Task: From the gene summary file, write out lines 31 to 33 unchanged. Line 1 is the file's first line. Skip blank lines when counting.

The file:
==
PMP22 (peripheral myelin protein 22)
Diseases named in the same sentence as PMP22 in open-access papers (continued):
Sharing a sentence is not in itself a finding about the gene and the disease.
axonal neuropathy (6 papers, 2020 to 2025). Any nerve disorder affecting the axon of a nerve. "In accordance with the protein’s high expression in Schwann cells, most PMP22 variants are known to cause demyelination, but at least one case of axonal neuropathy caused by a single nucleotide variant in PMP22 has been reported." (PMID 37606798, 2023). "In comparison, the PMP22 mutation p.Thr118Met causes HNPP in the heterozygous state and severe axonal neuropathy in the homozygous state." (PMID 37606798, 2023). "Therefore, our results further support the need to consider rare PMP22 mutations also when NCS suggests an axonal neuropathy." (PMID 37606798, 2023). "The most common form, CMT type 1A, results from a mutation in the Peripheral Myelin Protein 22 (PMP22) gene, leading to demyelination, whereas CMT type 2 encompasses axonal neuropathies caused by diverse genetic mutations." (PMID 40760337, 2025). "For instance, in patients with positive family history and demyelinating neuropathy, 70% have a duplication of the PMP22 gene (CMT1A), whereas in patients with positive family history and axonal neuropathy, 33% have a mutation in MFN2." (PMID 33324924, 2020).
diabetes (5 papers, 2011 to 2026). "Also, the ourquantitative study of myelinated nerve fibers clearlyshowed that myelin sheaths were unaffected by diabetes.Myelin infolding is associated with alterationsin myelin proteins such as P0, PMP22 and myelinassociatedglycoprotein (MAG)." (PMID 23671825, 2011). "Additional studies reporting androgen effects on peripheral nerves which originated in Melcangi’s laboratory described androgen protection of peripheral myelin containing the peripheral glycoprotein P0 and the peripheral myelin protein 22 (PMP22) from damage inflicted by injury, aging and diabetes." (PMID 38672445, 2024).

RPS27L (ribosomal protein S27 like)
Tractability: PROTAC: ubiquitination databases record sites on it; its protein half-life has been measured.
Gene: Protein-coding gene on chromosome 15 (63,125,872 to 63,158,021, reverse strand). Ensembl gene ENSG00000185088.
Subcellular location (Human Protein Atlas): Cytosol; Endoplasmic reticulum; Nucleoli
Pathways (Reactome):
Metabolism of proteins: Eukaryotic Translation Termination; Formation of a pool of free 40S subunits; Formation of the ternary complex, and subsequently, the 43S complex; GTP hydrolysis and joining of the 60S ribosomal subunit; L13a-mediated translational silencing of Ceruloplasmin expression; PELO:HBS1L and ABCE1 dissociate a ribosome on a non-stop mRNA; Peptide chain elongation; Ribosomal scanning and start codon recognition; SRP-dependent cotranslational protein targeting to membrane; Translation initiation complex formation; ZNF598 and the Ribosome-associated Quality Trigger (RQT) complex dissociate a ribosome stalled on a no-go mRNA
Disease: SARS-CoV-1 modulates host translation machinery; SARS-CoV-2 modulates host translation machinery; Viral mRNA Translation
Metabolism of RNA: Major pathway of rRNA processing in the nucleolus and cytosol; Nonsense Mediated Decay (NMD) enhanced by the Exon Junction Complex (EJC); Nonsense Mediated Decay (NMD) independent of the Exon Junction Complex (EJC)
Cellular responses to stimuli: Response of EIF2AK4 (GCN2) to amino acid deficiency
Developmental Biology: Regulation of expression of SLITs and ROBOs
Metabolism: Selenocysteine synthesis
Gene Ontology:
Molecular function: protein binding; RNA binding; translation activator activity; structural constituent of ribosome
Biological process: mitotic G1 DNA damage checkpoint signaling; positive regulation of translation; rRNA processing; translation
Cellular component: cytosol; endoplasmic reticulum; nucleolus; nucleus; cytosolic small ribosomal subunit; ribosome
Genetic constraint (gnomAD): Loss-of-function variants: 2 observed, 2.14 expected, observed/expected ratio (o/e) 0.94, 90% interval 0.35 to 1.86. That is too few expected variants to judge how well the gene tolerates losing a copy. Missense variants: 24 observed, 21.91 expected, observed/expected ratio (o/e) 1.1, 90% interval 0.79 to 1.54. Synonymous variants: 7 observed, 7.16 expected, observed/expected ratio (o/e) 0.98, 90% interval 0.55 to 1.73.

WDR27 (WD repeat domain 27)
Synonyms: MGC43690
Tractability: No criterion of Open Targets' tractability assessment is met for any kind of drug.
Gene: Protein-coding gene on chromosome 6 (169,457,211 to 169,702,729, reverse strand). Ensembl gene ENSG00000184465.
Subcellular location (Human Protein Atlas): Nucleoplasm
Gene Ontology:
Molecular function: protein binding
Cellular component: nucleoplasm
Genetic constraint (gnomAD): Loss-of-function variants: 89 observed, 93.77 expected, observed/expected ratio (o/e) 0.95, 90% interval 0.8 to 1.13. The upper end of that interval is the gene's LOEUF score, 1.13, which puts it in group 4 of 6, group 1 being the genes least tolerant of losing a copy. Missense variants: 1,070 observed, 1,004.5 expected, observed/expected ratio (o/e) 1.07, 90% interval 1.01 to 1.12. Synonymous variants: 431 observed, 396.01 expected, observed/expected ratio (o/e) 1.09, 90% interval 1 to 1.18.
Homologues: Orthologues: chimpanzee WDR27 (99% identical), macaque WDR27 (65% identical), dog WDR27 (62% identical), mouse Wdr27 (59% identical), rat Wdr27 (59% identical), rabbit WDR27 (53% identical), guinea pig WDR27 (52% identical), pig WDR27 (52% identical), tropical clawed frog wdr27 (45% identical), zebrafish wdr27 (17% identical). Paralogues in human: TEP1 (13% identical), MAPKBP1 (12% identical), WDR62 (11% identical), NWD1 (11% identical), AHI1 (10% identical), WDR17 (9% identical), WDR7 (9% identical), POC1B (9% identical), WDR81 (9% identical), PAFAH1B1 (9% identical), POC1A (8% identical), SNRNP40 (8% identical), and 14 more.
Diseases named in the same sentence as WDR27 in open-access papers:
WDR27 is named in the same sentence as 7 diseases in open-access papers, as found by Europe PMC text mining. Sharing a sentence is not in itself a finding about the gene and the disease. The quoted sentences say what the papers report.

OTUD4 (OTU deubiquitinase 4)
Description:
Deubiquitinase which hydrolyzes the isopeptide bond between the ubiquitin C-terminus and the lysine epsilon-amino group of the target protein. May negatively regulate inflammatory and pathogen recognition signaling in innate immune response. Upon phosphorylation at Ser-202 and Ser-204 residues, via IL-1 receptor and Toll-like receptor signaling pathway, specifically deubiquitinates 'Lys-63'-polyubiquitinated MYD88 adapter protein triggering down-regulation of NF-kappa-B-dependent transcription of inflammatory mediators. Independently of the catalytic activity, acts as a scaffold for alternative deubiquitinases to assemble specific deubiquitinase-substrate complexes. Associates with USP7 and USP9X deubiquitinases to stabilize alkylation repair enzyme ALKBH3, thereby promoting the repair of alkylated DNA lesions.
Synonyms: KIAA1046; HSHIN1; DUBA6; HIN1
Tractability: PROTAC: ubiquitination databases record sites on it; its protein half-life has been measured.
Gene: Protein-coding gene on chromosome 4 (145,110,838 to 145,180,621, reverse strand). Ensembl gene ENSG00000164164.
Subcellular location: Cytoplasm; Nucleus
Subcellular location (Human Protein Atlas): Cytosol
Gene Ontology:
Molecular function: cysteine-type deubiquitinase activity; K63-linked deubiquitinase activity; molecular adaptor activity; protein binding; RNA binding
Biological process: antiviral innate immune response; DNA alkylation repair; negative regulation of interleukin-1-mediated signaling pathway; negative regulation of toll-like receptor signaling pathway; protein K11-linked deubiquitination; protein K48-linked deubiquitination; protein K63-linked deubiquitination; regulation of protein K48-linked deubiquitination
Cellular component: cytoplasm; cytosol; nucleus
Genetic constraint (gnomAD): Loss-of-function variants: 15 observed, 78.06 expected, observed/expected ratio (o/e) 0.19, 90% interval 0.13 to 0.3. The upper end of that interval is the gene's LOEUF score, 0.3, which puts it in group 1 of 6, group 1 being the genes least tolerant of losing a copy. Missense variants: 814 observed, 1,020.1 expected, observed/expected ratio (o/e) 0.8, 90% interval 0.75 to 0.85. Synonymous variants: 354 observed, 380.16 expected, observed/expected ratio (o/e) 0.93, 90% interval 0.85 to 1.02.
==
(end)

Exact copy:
Homologues: Orthologues: chimpanzee WDR27 (99% identical), macaque WDR27 (65% identical), dog WDR27 (62% identical), mouse Wdr27 (59% identical), rat Wdr27 (59% identical), rabbit WDR27 (53% identical), guinea pig WDR27 (52% identical), pig WDR27 (52% identical), tropical clawed frog wdr27 (45% identical), zebrafish wdr27 (17% identical). Paralogues in human: TEP1 (13% identical), MAPKBP1 (12% identical), WDR62 (11% identical), NWD1 (11% identical), AHI1 (10% identical), WDR17 (9% identical), WDR7 (9% identical), POC1B (9% identical), WDR81 (9% identical), PAFAH1B1 (9% identical), POC1A (8% identical), SNRNP40 (8% identical), and 14 more.
Diseases named in the same sentence as WDR27 in open-access papers:
WDR27 is named in the same sentence as 7 diseases in open-access papers, as found by Europe PMC text mining. Sharing a sentence is not in itself a finding about the gene and the disease. The quoted sentences say what the papers report.